I was a molecular biology and biochemistry major and I still don’t know why??? I guess it was because I came into college with a bunch of science credits and was a bit of a research whiz kid in my early years so I only had a few credits to complete to fulfill that major, leaving me plenty of time to romp around pursuing a broad range of interests: english lit, postmodern theory, art, art history, religion, javanese gamalan, African American studies, Italian – the whole liberal arts spectrum. Today I use 0% of my major but use every bit of my electives in some form or another to inform me and make me adaptable. After all, I’m working in a field and in a position that did not even exist when I graduated college!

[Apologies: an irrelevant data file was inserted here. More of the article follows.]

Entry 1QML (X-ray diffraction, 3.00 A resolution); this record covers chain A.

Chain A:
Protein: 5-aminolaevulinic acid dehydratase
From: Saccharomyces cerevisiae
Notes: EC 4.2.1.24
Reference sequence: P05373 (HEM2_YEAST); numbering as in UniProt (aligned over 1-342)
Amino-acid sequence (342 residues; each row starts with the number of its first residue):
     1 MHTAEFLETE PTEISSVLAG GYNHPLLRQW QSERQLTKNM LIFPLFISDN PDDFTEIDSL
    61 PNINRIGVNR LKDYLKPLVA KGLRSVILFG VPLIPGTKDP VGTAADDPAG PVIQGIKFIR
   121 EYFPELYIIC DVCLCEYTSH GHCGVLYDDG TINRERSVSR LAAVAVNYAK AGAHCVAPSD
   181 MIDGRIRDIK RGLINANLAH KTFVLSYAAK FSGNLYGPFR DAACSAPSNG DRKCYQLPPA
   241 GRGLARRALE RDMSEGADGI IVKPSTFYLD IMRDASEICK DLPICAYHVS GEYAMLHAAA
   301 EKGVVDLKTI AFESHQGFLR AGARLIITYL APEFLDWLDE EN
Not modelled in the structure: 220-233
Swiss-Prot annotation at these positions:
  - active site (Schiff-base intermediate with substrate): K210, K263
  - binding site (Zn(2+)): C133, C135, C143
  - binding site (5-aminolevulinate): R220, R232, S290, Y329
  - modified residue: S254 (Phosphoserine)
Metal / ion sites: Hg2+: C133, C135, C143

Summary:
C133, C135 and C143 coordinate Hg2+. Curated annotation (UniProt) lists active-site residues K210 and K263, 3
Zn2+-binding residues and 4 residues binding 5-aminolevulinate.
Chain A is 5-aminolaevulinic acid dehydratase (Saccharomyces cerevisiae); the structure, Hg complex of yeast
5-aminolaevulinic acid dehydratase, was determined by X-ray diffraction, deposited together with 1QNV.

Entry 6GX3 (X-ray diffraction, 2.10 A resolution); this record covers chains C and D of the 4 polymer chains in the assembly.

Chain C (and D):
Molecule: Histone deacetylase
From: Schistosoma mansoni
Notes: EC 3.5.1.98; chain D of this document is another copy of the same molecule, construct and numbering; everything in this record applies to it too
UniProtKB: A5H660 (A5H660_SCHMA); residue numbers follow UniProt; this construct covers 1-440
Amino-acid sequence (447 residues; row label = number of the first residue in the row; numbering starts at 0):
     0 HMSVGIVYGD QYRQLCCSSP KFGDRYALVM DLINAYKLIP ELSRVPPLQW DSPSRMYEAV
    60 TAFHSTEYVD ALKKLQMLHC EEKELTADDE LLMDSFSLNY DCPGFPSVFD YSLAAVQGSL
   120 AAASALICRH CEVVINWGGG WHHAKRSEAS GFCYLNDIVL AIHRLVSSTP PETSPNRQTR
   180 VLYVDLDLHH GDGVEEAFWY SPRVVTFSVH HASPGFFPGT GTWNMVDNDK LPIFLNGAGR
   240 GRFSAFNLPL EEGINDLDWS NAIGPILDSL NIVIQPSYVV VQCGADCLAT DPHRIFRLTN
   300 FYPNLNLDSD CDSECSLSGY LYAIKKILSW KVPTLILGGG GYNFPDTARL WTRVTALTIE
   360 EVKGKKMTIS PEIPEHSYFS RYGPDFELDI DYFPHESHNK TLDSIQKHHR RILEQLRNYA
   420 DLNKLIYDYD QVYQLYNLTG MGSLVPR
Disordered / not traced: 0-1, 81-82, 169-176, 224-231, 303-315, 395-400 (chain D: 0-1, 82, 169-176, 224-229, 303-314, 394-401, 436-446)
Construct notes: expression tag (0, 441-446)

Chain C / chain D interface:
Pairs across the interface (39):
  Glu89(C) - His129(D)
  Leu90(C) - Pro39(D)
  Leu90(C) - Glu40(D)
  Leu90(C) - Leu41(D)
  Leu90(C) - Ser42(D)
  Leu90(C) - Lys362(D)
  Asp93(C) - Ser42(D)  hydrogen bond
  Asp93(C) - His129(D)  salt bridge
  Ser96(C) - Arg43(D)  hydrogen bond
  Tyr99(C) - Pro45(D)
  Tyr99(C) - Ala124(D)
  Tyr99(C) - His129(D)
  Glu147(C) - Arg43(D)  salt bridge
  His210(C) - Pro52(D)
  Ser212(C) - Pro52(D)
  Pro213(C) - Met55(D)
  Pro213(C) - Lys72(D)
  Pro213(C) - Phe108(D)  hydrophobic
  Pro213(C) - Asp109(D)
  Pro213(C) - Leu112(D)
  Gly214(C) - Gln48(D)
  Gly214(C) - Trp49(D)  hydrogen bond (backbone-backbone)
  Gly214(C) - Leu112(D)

If I could do it again I’d probably study music and computer science. Or maybe pursue a creative major, like dance, and pad it with a bunch of certificates/minors in quantitative analysis, cultural theory, and perhaps an area study like South Asian Studies. We need more adaptable thinkers who are makers in this country, I think a liberal arts education will prepare you to be that person!

  • Money permitting, I would drop everything today and enroll in a nursing program.

  • Urban planning / infrastructure / shipping logistics – shuffling solutions into place. Getting things to hospitals, grocery stores, recycling centers.

  • I would do it exactly as I did. GEOGRAPHY!
    PoP- The market for Geographers is huge…GIS (digital mapping) is growing every day. It didn’t even exist when I was in college (yea…a long time ago).
    It’s never too late.